I got to play this at a convention back in March and while it wasn't a life changing experience it was a lot of fun. When I got home I laid out for the PDF, was generally impressed and I've GMed about 20 hours of the game.
So first off let's deal with the bad bits. Or rather bad bit. Had it not been for the game I played at the con it would have taken me a lot longer to get the hang of the rules. The order they're presented in and the way you have to keep hunting all over the rulebook to find a particular facet of a rule is, for me, a nightmare. It's not the Necronomicon of RPGs but my sanity did feel a bit dented afterwards. "HULK SMASH!" and "PUNY AUTHOR" probably summarise my frustration.
However this is balanced out by the good bits. First the system...
Anyone that's played a so-called player controlled narrative game will get the hang of this real quick. At it's core it's a dice pool system. You assemble a pool from the descriptive traits of your character, narrating how each one helps you achieve your goal. If you've played and liked the systems in "Dogs in the Vineyard" (traits are attributes, traits and relationships), "HeroQuest" (traits are abilities) or perhaps "FATE" (traits are aspects, including scene aspects) you'll be at home here.
Then when you get your dice pool there's what looks like a load of mechanical crunch and options affecting how you interpret the dice rolled. However that's the rule book running you all over the shop to find what the options mean - see my one complaint for details. As a player though a quick explanation of the rules, your Hero's Data File (that's character sheet to you and me) and copy of the player's reference sheet is enough to get playing.
When you get the hang of it (give it an hour or two) play speeds up to the point where, with creative players who embrace the genre, you'll be turning out a panel's worth of story every minute or so. Yes, it's that fast.
Secondly thing is the way the game represents the power levels of the different characters. There's always been the problem in superhero games of representing the Hulk or Abomination at one end of the spectrum and The Black Widow at the other. Various solutions have been tried (logarithmic attributes is one dimly remembered nightmare from DC Heroes, exponentially increasing derived attributes another from Villains and Vigilantes) but none seemed to get it right for me. In this game traits aren't rated by some absolute measure but by how they effectively they can be applied in conflicts - just like "DiTV", "HeroQuest" and all those other subversive indie games out there. So Iron Man can lift more than Spider-man but both have the same strength rating in the game as they're equally effective applying strength in conflicts.
Not only that but as all traits are equivalent in game mechanical terms. If Spiderman lets off a few wisecracks he can counter Captain America's Enhanced Strength but Cap, being one of the top five fighters in the world (TM) can counter Spidey's Superhuman reflexes in return.
And you can handle things that aren't involved in conflicts using "narrative common sense"; by describing things in genre. Spidey, with his Superhuman Strength, can support one corner of a 10 story building on his shoulders for a couple of minutes to let the people inside escape while Thor with his Godlike Strength can hold any building in New York up as long as it takes to get the contractors in, brace it, lay new block work and re-plumb the toilets. If Cap tried it he'd a stain oozing out from under the rubble.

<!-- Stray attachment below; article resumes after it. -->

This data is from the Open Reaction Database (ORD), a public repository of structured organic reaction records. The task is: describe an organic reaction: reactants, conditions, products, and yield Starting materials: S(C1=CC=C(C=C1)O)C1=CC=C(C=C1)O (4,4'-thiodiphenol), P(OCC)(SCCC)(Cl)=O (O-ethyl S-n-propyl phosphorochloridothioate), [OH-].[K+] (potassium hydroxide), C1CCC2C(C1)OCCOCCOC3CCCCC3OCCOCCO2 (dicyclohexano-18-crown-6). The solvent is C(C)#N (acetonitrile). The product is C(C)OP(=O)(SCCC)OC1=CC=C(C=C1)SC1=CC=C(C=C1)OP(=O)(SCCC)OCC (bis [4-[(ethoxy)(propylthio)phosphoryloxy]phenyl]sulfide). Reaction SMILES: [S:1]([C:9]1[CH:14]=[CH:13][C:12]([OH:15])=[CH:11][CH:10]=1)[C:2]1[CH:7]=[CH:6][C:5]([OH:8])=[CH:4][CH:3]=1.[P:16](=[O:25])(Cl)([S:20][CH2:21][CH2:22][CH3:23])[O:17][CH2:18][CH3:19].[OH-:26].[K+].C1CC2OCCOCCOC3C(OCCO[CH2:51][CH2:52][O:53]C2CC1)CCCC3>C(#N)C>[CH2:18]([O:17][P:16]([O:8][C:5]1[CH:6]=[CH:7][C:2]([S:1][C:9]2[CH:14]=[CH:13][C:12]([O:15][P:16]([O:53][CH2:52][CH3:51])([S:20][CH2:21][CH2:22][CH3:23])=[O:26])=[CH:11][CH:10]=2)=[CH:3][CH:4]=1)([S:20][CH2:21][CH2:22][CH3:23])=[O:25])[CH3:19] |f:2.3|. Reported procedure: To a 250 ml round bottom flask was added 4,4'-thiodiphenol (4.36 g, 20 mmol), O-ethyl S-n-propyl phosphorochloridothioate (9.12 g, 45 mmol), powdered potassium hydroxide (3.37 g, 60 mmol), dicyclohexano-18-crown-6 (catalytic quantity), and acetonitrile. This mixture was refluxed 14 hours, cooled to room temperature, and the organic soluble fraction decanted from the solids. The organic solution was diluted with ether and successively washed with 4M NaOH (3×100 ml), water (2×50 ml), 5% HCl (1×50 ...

The third thing is the way players and the GM can influence the narrative. The players use things called plot points ("The Script is with me!") while the GM has a pool of dice (cue twirly moustache). Both turn over really fast (Heroes can gain a plot point every time they act) and can be used to aid various acts of Heroism and Villainy. They're similar to FATE points, Hero Points, Action Points, Fan Mail, ad nauseum in other games.
The fourth thing is the way experience works. XP in this game are generally used to buy ephemeral plot based things. So the first time the Fantastic Four faced down Galactus it could have been interpreted as Torch's player blowing 10XP on gaining access to the location of the Ultimate Nullifier. In the example adventure a couple of the unlockables are having the SHIELD Helicarrier arrive at an opportune moment or getting the Sentry to rip Carnage in half.
You gain XP by doing things in character or related to the story. Each action you gain XP for represents a choice your character has to make. The harder the choice the more XP. So Torch gets XP for whenever he has to choose between being a Hero or a dilettante at a party with his girlfriend. Choose the Hero and his girlfriend might leave him, choose the party and the rest of the Fantastic Four won't be too impressed. However making the choice nets him experience.
The final thing that really impressed me was character generation. The rules are basically "decide what you want your hero to be, write it down, play it." And I've found giving the players this freedom means they don't take the mickey that much - they followed Spidey's mantra of "With great power comes great responsibility." This makes it incredibly easy to come up with a character that works the way you want although I'd recommend playing the game as a vanilla canon character before unleashing Rat Man and Vole Boy onto the world so you get a handle on what's interesting and effective.
Anyway, the game gets a 5. Maybe I should have marked it down for the rubbish organisation but I don't want people to think that this is less than a superb game. While it may not say "Face it Tiger, you've just hit the jackpot" when it arrives on your front door it's well worth a play.
[5 of 5 Stars!]